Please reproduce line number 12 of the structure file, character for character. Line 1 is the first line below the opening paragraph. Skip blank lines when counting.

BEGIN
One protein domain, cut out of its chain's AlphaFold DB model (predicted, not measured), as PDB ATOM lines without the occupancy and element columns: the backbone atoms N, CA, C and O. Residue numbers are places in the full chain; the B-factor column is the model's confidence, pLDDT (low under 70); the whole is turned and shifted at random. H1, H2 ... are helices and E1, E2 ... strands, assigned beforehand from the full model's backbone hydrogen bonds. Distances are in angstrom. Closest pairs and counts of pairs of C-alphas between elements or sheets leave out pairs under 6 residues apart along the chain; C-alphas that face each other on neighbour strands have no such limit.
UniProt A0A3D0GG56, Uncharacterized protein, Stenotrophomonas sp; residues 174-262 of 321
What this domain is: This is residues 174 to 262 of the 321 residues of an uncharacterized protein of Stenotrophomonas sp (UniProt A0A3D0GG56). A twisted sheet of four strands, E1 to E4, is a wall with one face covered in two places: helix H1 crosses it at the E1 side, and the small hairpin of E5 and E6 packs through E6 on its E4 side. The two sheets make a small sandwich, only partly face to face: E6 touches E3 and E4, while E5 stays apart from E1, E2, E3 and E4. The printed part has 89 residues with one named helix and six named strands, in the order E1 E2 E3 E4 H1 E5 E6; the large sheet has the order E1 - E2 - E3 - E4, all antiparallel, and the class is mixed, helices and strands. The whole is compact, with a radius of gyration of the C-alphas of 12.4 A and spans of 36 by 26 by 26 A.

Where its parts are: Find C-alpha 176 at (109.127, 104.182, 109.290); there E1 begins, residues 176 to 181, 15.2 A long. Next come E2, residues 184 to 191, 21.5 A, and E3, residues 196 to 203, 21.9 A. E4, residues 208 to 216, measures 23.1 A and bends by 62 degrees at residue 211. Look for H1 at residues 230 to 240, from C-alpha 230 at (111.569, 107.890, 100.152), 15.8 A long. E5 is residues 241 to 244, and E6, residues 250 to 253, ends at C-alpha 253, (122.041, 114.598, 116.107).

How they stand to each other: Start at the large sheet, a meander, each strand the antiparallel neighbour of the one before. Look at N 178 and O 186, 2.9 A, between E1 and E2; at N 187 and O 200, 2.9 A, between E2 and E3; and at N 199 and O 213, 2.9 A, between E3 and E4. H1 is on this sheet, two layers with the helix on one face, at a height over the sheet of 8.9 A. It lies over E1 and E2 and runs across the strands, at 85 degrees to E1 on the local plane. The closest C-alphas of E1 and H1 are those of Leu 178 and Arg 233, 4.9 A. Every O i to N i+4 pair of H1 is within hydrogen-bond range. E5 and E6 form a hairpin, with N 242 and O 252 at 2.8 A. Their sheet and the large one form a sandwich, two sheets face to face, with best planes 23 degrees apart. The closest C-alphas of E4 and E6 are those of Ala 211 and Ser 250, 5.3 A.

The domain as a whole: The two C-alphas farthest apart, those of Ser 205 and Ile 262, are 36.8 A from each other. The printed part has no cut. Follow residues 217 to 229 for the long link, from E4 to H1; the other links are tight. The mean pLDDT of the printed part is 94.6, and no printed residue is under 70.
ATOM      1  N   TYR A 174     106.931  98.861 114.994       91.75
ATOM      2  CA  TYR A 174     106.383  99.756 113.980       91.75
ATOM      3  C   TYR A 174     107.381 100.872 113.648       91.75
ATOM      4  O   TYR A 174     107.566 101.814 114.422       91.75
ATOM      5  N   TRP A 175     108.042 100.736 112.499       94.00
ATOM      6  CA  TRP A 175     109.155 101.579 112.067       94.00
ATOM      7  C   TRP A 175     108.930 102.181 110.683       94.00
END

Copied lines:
ATOM      7  C   TRP A 175     108.930 102.181 110.683       94.00